Things they don’t tell you before you start breastfeeding: how absurdly, mind-bogglingly hungry it makes you. Whenever I’m not feeding Ingrid, I’m feeding myself. I could eat constantly, if I didn’t need my hands for other things occasionally. Now I limit myself to four solid meals a day (porridge for breakfast, two lunches, one dinner), frequently followed by a dessert, plus an unknown number of snacks between meals. Before I learned to breastfeed while lying down, I even ate after each nightly feeding session.

There are no cravings and no preferences. Anything goes, as long as it’s vegetarian and sufficiently calorie-dense. (Soup is bad. Cheesecake is good.) Eric still occasionally asks me whether I would like to eat, or what I would prefer for dinner. The answers are always the same: “Yes!”, and “Anything!”. The bare question is enough to make me hungry enough to really not care about what I’m eating!

Food goes in, milk comes out. I transform adult food into baby food.

Ingrid’s life revolves around my breasts. Therefore, so does mine. Hardly an hour goes by without thinking about breasts. (“I defy anyone who is breastfeeding a five week old baby to go a whole 10 minutes without saying boob or breast. I honestly feel like that’s all I ever say anymore.”)

Breastfeeding must be the world’s cheapest and most effective breast enlargement method. Mine – not particularly large to begin with – grew by 2 cup sizes. Seriously, they must have at least doubled in size, if not more. And that’s when they’re empty: let one go un-sucked half a night, and it inflates to the point where it no longer looks like it should be a part of me. I think Eric looks at them with cautious fascination… I myself am starting to view them as alien objects, belonging to Ingrid, not me. She’s just stuck them on me so she doesn’t have to carry them.

For the first time in my life, I have a cleavage. Overrated, I think, this whole cleavage thing… sweaty and itchy.

Size is just half of the story, of course. There’s the milk, too. Breasts, unfortunately, don’t come with a screw cap… the closing mechanism is a bit loose. Basically, they leak. A lot. They leak through everything: the nursing pads (which should, and do, absorb most of the leakage), the bra, the t-shirt, and sometimes the sweater too. Black has turned out to be the only practical colour for t-shirts and tops: everything else looks like I’ve painted two bulls-eyes on my chest.

And I leave wet stains on the bedclothes. Eeuw!

On a more serious note, I think both Ingrid and I have more or less figured out how this breastfeeding thing works. I’ve also found positions that allow her to eat without gagging and choking on the milk when it flows too fast (which it often does – we had some unpleasant days last week when she was really struggling: sucking once, then spluttering and gagging, letting go of the breast, and then crying because of both discomfort and hunger).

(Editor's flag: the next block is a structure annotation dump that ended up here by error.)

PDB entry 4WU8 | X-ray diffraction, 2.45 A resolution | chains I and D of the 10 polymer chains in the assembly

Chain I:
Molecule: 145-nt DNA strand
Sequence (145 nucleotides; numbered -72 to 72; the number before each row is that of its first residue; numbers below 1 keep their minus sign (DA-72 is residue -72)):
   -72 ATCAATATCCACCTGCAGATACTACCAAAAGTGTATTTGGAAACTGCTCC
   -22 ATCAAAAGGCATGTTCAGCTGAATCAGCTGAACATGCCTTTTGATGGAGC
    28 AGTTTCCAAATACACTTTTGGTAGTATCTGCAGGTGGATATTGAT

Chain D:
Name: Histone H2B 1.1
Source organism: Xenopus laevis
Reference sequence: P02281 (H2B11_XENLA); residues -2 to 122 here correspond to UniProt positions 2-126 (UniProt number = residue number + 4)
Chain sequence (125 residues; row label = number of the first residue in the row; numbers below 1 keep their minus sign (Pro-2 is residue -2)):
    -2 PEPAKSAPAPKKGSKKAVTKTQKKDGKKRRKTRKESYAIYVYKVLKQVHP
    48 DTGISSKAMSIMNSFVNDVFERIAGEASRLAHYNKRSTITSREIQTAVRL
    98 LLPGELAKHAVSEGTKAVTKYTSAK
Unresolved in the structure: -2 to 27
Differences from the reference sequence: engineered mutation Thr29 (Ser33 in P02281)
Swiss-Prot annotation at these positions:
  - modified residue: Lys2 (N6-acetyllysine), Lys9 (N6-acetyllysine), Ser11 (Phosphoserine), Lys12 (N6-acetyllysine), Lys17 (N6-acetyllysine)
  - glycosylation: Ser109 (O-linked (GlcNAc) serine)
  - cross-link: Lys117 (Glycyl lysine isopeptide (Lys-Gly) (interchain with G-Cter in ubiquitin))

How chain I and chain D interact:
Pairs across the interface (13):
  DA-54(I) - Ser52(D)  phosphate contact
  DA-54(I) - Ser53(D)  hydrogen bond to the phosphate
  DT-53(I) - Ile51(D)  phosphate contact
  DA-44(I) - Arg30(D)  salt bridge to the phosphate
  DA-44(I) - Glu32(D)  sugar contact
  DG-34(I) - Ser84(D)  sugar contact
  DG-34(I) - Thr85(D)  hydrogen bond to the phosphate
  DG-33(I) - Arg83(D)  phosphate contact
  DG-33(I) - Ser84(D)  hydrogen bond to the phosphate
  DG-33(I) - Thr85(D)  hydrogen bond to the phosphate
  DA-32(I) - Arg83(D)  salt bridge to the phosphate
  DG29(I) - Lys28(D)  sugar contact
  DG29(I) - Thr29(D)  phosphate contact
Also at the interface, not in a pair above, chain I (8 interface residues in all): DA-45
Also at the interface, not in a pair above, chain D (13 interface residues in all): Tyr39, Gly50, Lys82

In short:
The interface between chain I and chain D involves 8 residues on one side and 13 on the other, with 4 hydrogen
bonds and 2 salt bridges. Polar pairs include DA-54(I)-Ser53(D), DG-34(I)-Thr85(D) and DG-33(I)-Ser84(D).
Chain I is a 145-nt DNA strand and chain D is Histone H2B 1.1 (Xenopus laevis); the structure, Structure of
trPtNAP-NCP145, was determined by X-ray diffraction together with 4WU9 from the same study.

Ingrid can now latch on pretty well on her own, without me going through a whole procedure. Most of the time I just need to point her mouth roughly in the right direction and she takes care of the rest. She hasn’t yet learned to look for the target herself: she tends to keep her eyes closed while eating (for concentration?) and tries to suck whatever she can reach… which is rarely the right thing!

I saw the play Arcadia years ago… it must be 10 years at least. By now I remembered little of the story. I just had a very strong memory of finding it fabulous – one of the best plays I have ever seen. (I still think that.) My verdict after reading the play is that it’s simply brilliant.

Arcadia is set in a large country house in England, switching between 1809 and the present day. It is almost a kind of detective story: the present-day inhabitants and visitors are researching different aspects of what was going on in 1809. For example, one visitor, a garden historian, is interested in the transformation of the garden from a classical Capability Brown-style to a romantic “gothic” or “picturesque” style, complete with ruins and a hermitage. Another attempts to find proof that Lord Byron stayed in that house and was involved in a scandal or two. A third studies the dynamics of grouse populations, based on old records of game shot at the estate.

As they do this, the provide a sort of living commentary on the nature of truth and knowledge. They are all fitting together incomplete information. Sometimes they overlook pieces of information, because they see what they want to see. Other times, some of their unfounded guesses later turn out to be right.

Another central theme is the differences between the classical and the romantic world views – science vs. art; facts vs. intuition. Sometimes the two are in opposition, and sometimes one inevitably contains the other. But the play also contains discussions of garden history, thermodynamics, chaos theory, iterative processes etc. – all of them echoed in the events of the play.

The plot is impressively well-crafted. It’s not set of threads running in parallel, but rather a whole intricate web: almost everything touches everything else, and the ends are tied together very neatly. The story is very “tight”: no line is superfluous, and there is never a dull moment.

These ideas and the plot structure get a lot more attention than the characters. The characters do all have quite distinct personalities, and Stoppard gently shows us their loves, joys and frustrations. But in the end this play is far more intellectual rather than passionate. (There’s that classical vs romantic dichotomy again.) I got as much out of reading it, as I did from seeing it. (I couldn’t say that of Shakespeare in Love, the only other work by Stoppard that I’ve seen – although not read.)

To really enjoy this book, it needs to be read with great attention. While the book isn’t complicated as such, there are lots of things going on, and lots of small but important things are said and done. Ignore a detail, and you’ll miss a later joke. I read the first half twice and found it more rewarding the second time. (On the other hand, the book is only 130 pages, so it won’t take too long to read even with maximum attention.)